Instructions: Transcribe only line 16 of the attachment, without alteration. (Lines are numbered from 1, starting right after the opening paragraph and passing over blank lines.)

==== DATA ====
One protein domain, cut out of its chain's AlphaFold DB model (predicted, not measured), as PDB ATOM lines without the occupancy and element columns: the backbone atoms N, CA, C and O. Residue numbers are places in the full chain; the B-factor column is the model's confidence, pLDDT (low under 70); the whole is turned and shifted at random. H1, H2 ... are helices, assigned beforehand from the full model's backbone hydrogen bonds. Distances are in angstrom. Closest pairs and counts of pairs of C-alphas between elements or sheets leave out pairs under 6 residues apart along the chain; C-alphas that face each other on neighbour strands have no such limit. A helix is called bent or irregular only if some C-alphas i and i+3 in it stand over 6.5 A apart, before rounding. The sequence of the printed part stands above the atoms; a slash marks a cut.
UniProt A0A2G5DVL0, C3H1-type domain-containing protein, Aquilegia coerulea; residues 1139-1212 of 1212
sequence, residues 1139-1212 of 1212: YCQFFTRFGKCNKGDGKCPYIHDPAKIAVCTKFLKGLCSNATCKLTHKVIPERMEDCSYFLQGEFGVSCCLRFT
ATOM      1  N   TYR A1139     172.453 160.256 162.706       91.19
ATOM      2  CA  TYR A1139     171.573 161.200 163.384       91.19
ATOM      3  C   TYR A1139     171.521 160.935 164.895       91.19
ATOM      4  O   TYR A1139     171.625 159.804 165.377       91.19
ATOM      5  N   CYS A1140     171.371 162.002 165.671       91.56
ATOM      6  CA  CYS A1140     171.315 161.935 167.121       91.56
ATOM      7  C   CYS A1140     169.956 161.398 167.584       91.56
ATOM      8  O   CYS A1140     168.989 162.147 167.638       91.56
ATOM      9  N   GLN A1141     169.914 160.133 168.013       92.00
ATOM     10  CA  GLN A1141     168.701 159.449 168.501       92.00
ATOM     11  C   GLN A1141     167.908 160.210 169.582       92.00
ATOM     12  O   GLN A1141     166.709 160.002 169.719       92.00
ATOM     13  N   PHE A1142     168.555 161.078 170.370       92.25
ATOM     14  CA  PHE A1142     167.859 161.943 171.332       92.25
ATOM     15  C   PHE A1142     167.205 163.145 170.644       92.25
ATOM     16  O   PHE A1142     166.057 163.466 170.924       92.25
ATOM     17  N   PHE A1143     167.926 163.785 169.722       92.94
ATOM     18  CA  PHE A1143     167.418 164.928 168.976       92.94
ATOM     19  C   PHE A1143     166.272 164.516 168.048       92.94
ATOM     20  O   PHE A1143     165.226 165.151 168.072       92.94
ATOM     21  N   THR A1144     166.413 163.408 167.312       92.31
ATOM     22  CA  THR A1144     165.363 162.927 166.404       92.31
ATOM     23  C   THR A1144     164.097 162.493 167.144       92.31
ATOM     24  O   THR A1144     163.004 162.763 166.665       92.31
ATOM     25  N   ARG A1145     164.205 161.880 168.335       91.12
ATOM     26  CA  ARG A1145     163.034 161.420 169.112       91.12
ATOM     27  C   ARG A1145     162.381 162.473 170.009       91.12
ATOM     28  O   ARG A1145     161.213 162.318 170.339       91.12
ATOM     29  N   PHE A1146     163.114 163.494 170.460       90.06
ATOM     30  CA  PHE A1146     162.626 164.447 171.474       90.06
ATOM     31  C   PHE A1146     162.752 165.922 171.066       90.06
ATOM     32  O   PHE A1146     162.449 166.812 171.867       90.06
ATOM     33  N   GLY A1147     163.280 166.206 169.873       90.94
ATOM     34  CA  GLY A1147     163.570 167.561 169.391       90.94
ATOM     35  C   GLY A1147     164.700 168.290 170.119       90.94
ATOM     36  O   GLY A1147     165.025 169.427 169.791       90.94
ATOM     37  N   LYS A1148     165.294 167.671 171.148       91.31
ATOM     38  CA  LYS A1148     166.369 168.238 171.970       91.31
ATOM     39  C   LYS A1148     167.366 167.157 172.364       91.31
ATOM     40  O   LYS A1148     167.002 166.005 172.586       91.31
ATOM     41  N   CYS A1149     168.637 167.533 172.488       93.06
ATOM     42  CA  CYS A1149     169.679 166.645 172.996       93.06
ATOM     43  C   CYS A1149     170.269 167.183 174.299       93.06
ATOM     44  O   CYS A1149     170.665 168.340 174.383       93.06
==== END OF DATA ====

ATOM     14  CA  PHE A1142     167.859 161.943 171.332       92.25